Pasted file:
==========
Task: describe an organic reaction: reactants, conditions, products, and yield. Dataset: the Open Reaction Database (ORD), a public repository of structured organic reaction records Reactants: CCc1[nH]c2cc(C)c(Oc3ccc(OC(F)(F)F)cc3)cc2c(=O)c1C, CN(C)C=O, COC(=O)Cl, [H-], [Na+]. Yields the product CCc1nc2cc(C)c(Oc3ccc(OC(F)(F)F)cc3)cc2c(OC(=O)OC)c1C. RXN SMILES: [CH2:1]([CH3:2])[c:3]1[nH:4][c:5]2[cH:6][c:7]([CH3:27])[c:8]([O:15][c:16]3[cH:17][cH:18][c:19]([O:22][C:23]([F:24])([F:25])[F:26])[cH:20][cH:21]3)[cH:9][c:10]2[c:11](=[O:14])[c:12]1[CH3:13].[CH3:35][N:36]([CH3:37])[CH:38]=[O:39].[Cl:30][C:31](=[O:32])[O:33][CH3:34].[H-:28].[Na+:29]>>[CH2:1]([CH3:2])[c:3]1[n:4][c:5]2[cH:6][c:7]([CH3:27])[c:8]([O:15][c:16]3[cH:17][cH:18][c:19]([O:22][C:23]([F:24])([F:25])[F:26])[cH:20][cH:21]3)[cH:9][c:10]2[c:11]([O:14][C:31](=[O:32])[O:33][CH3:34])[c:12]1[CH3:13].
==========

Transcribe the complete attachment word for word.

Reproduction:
Task: describe an organic reaction: reactants, conditions, products, and yield. Dataset: the Open Reaction Database (ORD), a public repository of structured organic reaction records Reactants: CCc1[nH]c2cc(C)c(Oc3ccc(OC(F)(F)F)cc3)cc2c(=O)c1C, CN(C)C=O, COC(=O)Cl, [H-], [Na+]. Yields the product CCc1nc2cc(C)c(Oc3ccc(OC(F)(F)F)cc3)cc2c(OC(=O)OC)c1C. RXN SMILES: [CH2:1]([CH3:2])[c:3]1[nH:4][c:5]2[cH:6][c:7]([CH3:27])[c:8]([O:15][c:16]3[cH:17][cH:18][c:19]([O:22][C:23]([F:24])([F:25])[F:26])[cH:20][cH:21]3)[cH:9][c:10]2[c:11](=[O:14])[c:12]1[CH3:13].[CH3:35][N:36]([CH3:37])[CH:38]=[O:39].[Cl:30][C:31](=[O:32])[O:33][CH3:34].[H-:28].[Na+:29]>>[CH2:1]([CH3:2])[c:3]1[n:4][c:5]2[cH:6][c:7]([CH3:27])[c:8]([O:15][c:16]3[cH:17][cH:18][c:19]([O:22][C:23]([F:24])([F:25])[F:26])[cH:20][cH:21]3)[cH:9][c:10]2[c:11]([O:14][C:31](=[O:32])[O:33][CH3:34])[c:12]1[CH3:13].